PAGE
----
Stoudt tightens grip on QB job
04/12/2014 11:51 PM
04/12/2014 11:52 PM
If Saturday’s spring showcase was the sole audition in the Clemson quarterback competition, Cole Stoudt finished with a distinct advantage over Chad Kelly.
Stoudt and Kelly went head-to-head. Statistically it wasn’t close. When Kelly was benched during the second half after challenging a coach’s decision near the end of the second quarter, it was game over for the sophomore from Buffalo, N.Y.
Throughout spring, coach Dabo Swinney has been unwilling to name a frontrunner or a pecking order because there wasn’t any urgency. With Deshaun Watson sidelined by a cracked collarbone, it wouldn’t be surprising to see Stoudt’s name atop the preseason depth chart heading to Athens, Ga., on Aug. 30.
“No question, today Cole Stoudt had the better day, was the better leader, was more poised and handled the situation that was in front of him better,” Swinney said.
“Chad Kelly is an awful talented young man. (He) made a couple of impulse decisions today that were really out of character for him,” he said. “He got frustrated today and reacted the way your leader can’t react. It’s that simple.”
On the field, it boiled down to Stoudt throwing two touchdown passes. Kelly threw a pair of interceptions, all in the first half, the second when he seemed to be pressing to make a big play.
“I’m happy with how I played,” Stoudt said. “I had a good spring, and I’m kind of excited about how this fall is going to turn out.”
Stoudt completed 15 of 23 passes for 158 yards. He and receiver Mike Williams spotted a safety blitz in the first quarter, and Stoudt lofted a pass that went for a 28-yard touchdown for the White squad. In the second quarter, he steered a six-play, 89-yard drive that finished when he hit tight end Jordan Leggett for a 16-yard touchdown on a corner route they’ve practiced “a million times.”
“Throughout the spring, I’ve improved myself as a player, as a teammate and a leader,” said Stoudt, who backed up Tajh Boyd for a couple seasons. “I’m happy with my situation.”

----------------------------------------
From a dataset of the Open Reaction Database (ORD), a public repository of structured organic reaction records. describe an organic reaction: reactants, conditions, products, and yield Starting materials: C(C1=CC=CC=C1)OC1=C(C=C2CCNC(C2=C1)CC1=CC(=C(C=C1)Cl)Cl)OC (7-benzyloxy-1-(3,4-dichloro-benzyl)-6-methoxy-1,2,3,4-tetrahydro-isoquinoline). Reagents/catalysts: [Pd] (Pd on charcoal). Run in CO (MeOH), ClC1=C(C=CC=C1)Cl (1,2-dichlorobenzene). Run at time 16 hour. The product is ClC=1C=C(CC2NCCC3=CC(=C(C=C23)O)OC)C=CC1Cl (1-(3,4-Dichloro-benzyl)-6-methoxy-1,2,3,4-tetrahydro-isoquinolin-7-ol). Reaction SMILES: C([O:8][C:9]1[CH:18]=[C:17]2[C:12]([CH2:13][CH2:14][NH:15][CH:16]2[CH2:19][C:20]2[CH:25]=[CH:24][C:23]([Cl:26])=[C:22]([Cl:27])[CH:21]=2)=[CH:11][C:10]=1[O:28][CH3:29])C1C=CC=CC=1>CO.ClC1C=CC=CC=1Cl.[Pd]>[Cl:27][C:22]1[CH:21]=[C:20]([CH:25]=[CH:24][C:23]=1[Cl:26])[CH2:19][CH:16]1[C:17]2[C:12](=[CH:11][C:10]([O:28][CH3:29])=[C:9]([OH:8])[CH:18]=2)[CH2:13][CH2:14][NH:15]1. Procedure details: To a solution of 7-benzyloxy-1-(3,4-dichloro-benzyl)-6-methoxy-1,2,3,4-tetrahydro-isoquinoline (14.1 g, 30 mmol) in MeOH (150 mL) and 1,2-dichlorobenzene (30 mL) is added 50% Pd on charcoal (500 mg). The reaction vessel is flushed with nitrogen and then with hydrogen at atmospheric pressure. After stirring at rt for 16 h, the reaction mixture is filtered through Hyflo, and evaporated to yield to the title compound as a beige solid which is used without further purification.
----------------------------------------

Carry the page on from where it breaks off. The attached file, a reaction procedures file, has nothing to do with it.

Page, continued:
Stoudt was unaware of what transpired between Kelly, assistant coach Jeff Scott and offensive coordinator Chad Morris. Kelly seemed animated and frustrated. After finishing 10 of 18 for 113 yards and interceptions on consecutive possessions, he ran to the locker room and did not meet with the media.
“He’s still a young player. A big part of this position is maturity and leadership, and those are two things we’ve got to count on,” Swinney said. “Just didn’t like how he responded to coach Morris and coach Scott.”
Because Swinney and Morris said “everything counts,” this would seem to be a major setback for Kelly, who despite his bountiful athletic gifts, tends to be a bit high strung.
While Watson should return with a clean slate despite missing the final two practices and the spring game, Kelly might need to dig out of a hole when the competition resumes in August. Morris said he wants a quarterback immune to extreme highs and lows, which would seem to favor Stoudt.
“Absolutely, he had the better day,” Swinney said. “It’s been one of those things where it’s been up and down every day. If we kept practicing, tomorrow might be a different story.
“It’s a lot more than just the skills,” he said. “Not going to have guys crossing the line with the coaches and things like that just because they’re frustrated with whatever.”
The final words are reserved for sophomore Leggett, whose maturity has turned the corner, allowing him to live up to his prodigious talent.
Leggett said he doesn’t want to play favorites, but he and Stoudt have worked together extensively.
“Me and Cole have been through a lot together,” he said. “Being in the footsteps of Tajh Boyd, he has caught on to everything. When he gets out there to lead the offense, he knows exactly what to do and where to put people. It’s helpful to have a quarterback like that, that has experience.”
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